How to Poison a Nuclear Reactor

By Esther Inglis-Arkell on at

The most famous disaster in the history of nuclear power was the result of many small problems—but perhaps the most important problem was the unrecognised presence of a “neutron poison.”

On April 26th, 1986, an accident occurred during a systems test at the Chernobyl Power Plant in Ukraine, involving an explosion and a 10-day outbreak of fire that spewed radioactive particles into the atmosphere — 400 times more radioactive material than fell after the bombing of Hiroshima. Over 50 workers were killed, and the surrounding area remained closed to visitors until 2011.

Nuclear reactors change their chemical composition over time. Atoms are bombarded by neutrons, which makes them split apart, releasing both energy and more neutrons, which start the cycle over again. When fissionable material splits, it doesn’t just disappear. Among the products of fission are substances called “neutron poisons.” These isotopes suck up neutrons, especially neutrons going a certain speed, and can slow down or stop the reaction.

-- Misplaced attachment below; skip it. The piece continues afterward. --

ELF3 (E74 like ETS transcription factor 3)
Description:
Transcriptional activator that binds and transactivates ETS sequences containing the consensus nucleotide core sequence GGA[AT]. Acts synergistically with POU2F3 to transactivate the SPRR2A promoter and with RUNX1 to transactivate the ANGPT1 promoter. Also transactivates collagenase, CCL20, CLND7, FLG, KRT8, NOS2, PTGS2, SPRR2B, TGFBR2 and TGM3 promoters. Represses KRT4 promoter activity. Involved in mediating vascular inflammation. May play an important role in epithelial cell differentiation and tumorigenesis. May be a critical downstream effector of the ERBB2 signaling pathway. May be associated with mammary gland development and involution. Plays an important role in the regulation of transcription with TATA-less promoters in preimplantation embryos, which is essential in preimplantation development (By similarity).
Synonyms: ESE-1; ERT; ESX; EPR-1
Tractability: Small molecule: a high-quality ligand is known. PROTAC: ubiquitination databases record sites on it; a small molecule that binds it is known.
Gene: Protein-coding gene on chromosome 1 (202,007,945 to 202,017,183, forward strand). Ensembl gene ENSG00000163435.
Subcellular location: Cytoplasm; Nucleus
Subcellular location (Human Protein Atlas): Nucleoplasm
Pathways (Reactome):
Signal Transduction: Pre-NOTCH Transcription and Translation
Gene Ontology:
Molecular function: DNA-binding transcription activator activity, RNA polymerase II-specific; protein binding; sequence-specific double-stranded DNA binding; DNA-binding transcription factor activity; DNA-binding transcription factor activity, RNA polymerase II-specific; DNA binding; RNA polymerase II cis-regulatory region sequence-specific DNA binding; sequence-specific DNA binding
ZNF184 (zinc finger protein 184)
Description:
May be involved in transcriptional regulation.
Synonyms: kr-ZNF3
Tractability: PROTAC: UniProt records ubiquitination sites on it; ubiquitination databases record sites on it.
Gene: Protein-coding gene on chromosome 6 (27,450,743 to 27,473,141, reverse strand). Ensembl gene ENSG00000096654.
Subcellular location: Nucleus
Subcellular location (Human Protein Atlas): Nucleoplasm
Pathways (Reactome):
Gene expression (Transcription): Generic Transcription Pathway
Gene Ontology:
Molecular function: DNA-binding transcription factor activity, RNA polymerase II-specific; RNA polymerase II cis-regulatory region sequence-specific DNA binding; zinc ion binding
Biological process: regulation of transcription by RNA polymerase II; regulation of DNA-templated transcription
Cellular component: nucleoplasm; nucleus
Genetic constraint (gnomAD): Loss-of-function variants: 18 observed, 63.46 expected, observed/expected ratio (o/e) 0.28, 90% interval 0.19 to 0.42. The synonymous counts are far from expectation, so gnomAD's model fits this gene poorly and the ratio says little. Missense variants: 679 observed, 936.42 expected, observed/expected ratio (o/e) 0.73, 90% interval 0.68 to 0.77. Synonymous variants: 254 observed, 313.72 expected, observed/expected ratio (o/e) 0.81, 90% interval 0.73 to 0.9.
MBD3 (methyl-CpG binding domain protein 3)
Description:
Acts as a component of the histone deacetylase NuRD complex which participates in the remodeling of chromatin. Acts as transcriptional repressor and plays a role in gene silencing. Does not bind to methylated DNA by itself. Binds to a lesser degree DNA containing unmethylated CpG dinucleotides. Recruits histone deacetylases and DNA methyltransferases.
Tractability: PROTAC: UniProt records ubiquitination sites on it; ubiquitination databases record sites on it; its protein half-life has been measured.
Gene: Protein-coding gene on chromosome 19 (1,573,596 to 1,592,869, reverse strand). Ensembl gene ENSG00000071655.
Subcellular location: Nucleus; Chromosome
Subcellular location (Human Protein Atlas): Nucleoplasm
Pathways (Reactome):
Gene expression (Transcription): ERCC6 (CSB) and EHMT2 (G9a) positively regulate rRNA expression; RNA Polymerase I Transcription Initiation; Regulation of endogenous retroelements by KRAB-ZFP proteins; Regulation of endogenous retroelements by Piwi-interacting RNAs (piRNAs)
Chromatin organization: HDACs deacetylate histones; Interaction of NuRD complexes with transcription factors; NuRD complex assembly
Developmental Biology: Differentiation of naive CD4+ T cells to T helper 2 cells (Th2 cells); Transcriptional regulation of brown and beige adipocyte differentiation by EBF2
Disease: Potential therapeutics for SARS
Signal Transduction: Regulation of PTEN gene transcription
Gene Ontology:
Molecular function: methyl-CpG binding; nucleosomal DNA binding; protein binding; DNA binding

On average you want to get more than one neutron out than you put in, running the reactor right at the point of criticality. Yet you don’t want the neutron recapture rate to be too high. It all comes down to the byproducts.

The most famous of these is xenon-135. Xenon-135 isn’t a direct product of fission, but iodine-135 is. Iodine-135 has a half-life of about 6.5 hours, and decays by turning one of its neutrons into a proton. The newly-made xenon-135 sucks down neutrons, but a high enough rate of bombardment can essentially feed it all the neutrons it can take and destroy it as a poison. With the xenon-135 destroyed, the rate of the reaction goes back up.

The trouble starts when the reactor isn’t at a high enough power level to burn off the xenon-135. After a time, the xenon accumulates, poisoning the reactor and decreasing its productivity more and more.

In the case of the Chernobyl disaster, a reactor’s reaction level was deliberately lowered during a testing sequence, which meant the iodine-135 was still accumulating and decaying, but the xenon-135 wasn’t getting cleared away.

The people running the test were not aware of this accumulation, so they pulled out the control rods, which also soaked up neutrons. This actually increased the reaction rate by obliterating the xenon-135, over-heating the core. The result was one of the biggest nuclear disasters in history, and all for a lack of poison.

Image: Piotr Andryszczak